I joined the YMCA, in 1982 (shortly after the earth cooled). It was at this time, that the “Exercise Craze” was hitting a zenith. The downtown Y was expanding and machine equipment was replacing bar/free weights. My afternoons were spent with a group of people I didn’t know but we all had the same goal, “Be in better shape”. Because of this, I have made and maintained wonderful friendships with a group of people who share the same sense of good health. Now, here at the Northeast Branch, I have had the good treasure of establishing a whole new wealth of friends that share the same mindset.

...it’s the people.

More precisely, the staff.

In those years, there really weren’t trainers, in the traditional sense but a group of dedicated women and men and who cared enough to learn the latest techniques and share them with us. They were knowledgeable and were eager to share what they had learned. Many of us viewed them as “conscientious mentors”.

Yes, we sweated and we were sore but because of these early coaches, we made their classes, part of our daily diet.

...it’s the people.

Northeast Branch 2017.

5 AM comes early. Some days it’s cold, raining, snowing, and humid, or just plain miserable. However, there’s always a smile and a “Good morning“, from the front desk. Your feet lead you into either the weight room or to a class. It is here (classes), where the real difference has taken place. Today, there are certified trainers, who are up on the latest physical movements that are beneficial to the whole human anatomy. From strength training to cardiovascular implementation, “Today’s" trainers (and more succinctly), the Y’s trainers, are very conversant.

They not only instruct you on proper techniques, but attend to your psyche’ when you want to give up and offer you proper nutrition suggestions, to keep you fueled before and after. In my opinion, this speaks volumes.

In closing, I want to thank the YMCA of the Rock River Valley, for allowing me to be a member for 35 years and employing people with a true sense of physical and mental expertise.

Terry A. Giardini Psy.D

Meet the Dawson family – Desiree, Nick, Cameron and Colin. They are a proud Camp and Kids’ Time family! The Dawsons have been members of the Y for about six years. They joined the Y because it had the programs they were looking for as a family at a reasonable cost. 

Colin and Cameron are enrolled in Kids’ Time before and after school care as well as being regulars at Camp Winnebago every summer. The Y has become more than a place that cares for their children – for the Dawsons, it is a place where their family thrives.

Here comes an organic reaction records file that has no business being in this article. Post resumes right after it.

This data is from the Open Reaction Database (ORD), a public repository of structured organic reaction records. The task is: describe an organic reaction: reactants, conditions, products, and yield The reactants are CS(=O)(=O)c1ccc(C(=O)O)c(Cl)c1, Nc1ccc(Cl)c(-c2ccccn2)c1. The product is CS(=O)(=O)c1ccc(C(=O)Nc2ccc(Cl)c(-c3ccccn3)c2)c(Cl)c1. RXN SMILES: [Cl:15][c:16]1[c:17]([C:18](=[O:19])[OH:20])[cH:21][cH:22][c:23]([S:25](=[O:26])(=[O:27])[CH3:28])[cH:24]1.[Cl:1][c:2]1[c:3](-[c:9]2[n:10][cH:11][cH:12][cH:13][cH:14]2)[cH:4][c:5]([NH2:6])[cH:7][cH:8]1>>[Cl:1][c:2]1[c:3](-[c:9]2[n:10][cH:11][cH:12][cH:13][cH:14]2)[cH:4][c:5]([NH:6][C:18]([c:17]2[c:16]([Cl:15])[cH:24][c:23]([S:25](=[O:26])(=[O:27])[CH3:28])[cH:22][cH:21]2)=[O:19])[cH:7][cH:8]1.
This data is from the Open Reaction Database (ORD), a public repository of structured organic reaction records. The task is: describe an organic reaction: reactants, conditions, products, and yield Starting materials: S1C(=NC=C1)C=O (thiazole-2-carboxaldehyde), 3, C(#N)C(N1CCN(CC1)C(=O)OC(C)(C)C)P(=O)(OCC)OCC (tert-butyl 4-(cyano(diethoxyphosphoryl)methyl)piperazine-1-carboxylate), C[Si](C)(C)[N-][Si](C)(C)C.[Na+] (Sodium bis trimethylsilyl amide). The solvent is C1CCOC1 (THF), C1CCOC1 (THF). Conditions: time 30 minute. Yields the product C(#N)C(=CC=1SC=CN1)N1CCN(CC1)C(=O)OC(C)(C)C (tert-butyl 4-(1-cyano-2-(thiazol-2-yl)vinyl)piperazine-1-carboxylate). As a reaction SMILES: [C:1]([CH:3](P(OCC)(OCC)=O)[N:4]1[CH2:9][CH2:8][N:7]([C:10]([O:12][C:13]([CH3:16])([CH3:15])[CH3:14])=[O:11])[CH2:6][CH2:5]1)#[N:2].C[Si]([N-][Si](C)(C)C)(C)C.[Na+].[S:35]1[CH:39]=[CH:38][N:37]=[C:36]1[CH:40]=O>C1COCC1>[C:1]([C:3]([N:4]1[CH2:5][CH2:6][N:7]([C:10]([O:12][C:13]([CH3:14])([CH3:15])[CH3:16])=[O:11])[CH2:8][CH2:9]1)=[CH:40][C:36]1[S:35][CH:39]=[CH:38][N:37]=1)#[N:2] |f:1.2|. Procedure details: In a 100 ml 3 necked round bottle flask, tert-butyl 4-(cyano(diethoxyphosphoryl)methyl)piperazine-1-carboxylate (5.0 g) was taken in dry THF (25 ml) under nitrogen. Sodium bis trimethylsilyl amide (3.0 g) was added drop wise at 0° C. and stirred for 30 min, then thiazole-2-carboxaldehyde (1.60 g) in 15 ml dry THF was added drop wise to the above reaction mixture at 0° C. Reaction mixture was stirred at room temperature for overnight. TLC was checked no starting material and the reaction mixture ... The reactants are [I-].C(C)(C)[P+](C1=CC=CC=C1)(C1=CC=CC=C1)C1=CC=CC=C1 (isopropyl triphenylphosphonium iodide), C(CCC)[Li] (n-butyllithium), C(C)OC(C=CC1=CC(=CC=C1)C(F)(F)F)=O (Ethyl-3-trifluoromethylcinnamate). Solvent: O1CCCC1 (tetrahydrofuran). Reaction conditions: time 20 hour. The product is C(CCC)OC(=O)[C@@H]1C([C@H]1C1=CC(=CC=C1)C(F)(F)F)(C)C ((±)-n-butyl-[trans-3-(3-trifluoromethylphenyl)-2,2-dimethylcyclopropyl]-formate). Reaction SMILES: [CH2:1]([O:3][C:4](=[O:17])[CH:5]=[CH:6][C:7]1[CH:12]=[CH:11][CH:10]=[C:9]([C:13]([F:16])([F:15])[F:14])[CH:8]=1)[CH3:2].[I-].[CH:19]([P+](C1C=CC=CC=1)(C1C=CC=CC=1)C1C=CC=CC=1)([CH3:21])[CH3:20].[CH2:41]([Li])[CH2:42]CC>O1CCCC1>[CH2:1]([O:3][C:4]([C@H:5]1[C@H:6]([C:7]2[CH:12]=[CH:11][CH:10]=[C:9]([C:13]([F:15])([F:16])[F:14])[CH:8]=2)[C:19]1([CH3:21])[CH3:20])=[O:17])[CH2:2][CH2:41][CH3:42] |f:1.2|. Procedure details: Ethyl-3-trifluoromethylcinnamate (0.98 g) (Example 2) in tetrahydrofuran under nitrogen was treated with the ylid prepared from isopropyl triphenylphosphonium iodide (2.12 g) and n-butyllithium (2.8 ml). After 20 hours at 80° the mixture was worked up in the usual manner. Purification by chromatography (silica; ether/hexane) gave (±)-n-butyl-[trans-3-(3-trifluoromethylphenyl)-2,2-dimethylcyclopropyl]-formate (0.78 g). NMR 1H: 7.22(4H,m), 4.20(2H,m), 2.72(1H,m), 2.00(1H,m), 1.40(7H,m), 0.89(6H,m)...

“We have truly become a Camp family where we have watched our boys grow and mature and really use the Y values both at camp and at home,” said Desiree. “Camp fosters such a great learning and nurturing environment where kids can explore. It is something we are fortunate to be a part of every summer.” 

They were even more excited when Camp Days launched – allowing the boys to attend Camp on days when school is not in session.

“Camp Winnebago and the Kids’ Time program give us that peace of mind and we know our children are in excellent hands with them.” 

Desiree says family nights at Camp are one of their favorite days of the week during the summer. “What an amazing thing to be able to be a camper right along with them every Thursday night. We get to meet and get to know all of the counselors there, sing camp songs, and watch skits that they worked hard to put together throughout the week.” 

The Dawsons love their time exploring Camp together and seeing all of the children so excited to show their parents the activities that they get to participate in. Camp overnights are a big hit with Colin and Cameron.

“They try not to miss a single overnight the entire summer if they can help it. We all have so much fun and it does really feel like one big camp family.”

The Dawson’s say because of the amazing experiences they have had with Camp Winnebago, they decided to send the boys to YMCA Camp Benson the last two summers for a week of away camp. YMCA Camp Benson is located in Mount Carroll, IL and is a great option for families looking for a stay away option. 

Between School’s Out Days, Youth Education Programs, Camp Rekindle in the winter and Camp Revive in the spring – Camp Winnebago offers year-round fun and learning for area children.

“I can't say enough about the staff and how amazing everyone is there. I wish every child could experience how truly great Camp is.”

Bob Bowers joined the YMCA on January 2, 2009 – with a new year and a fresh start. Nearly nine years later, he is still as dedicated to his health. As a retired 2nd Degree Black belt Tae Kwon Do assistant instructor, Bob knows the value of good physical fitness and health.